1. In this case, I believe the Metro Sgt. acted within the scope of his duty, What was inexcusable was Gillespies lying to the public about the incident. First of all, a shotgun sprays pellets everywhere and the likelyhood of a stray pellet hitting an unintended target is far greater then two rounds from an AR-15, which fires a single .223 caliber bullet at a time. Again the blame doesn’t fall on the rank and file, but on the administration for embellishing the incident and lying to the public.. I’m terriblly sorry to hear what happen to Buddy, but once a safety parimeter has been established, that’s it. If anything, the responsibility of Buddy’s death should fall on Animal Control, not the police. Had they arrived in time, Buddy would be alive today. We have to be careful not to disparage officer’s that are doing their duty to protect the public and insure its safety. This is bad for morale and LVMPD’s morale is in the gutter right now and it’s mainly due to the actions of it’s own administration, namely Gillespie and his cronies. Remember that each day an officer wakes up and puts on that uniform he’s risking his own safety and life for you. This isn’t for a power trip, it’s from a dedication to you the public and he’s paid damn little to do it.

    • Gregg,

      I appreciate your taking the time to comment. I hope you didn’t get the impression that I have any issues with the way Metro handled Buddy that day. While I do have issues with the militarization of police and the mere fact that so many officers have access to weapons like AR-15s, the events that took Buddy’s life are not an issue with me. I have personally seen AR-15s deployed by Metro in response to unarmed suspects in the tight quarters of an apartment complex. This is entirely unacceptable While department’s across the county justify their current level of weaponry on advanced weaponry of the public, the facts don’t support the police being outgunned. Yes, an Ar-15 is a better choice than a shotgun, but then a bolt-action rifle would have done the job just as well.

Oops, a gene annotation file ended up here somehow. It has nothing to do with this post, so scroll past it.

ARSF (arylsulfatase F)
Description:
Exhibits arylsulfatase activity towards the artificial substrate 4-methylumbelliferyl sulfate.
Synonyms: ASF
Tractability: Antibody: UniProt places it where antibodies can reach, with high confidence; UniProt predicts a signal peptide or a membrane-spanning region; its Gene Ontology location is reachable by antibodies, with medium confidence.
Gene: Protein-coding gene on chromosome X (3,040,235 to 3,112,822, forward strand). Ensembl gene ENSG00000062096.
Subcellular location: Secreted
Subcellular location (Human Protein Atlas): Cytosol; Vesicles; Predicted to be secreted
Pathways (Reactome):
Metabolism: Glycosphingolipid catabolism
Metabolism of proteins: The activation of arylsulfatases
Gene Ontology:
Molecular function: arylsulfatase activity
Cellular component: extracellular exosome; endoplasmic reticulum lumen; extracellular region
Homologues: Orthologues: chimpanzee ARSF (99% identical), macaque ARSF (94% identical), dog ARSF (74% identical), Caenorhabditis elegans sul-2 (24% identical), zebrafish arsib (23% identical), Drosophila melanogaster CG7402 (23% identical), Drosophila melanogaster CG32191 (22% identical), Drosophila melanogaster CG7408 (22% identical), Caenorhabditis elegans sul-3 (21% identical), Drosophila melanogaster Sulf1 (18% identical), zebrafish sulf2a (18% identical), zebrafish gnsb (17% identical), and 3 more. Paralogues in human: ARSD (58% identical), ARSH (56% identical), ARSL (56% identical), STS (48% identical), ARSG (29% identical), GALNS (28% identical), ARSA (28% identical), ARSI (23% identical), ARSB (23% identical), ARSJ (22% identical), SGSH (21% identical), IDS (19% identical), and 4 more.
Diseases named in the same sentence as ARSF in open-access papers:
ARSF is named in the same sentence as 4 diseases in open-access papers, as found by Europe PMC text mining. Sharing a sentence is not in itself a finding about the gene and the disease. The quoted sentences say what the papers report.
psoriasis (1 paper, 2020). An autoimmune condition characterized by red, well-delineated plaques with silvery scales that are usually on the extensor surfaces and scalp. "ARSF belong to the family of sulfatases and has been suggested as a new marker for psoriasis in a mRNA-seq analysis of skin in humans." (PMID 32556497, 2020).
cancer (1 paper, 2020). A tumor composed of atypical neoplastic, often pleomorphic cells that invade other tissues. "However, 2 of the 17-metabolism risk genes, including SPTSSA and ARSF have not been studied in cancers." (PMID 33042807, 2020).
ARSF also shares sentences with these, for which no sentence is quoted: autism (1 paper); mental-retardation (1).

I also have to disagree that “the responsibility of Buddy’s death should fall on Animal Control, not the police.” Unless you can provide some evidence that A.C. was lax in responding, the the responsibility of Buddy’s death falls entirely on the handlers who did no properly secure the two Chimps, not on Animal Control and not on the police.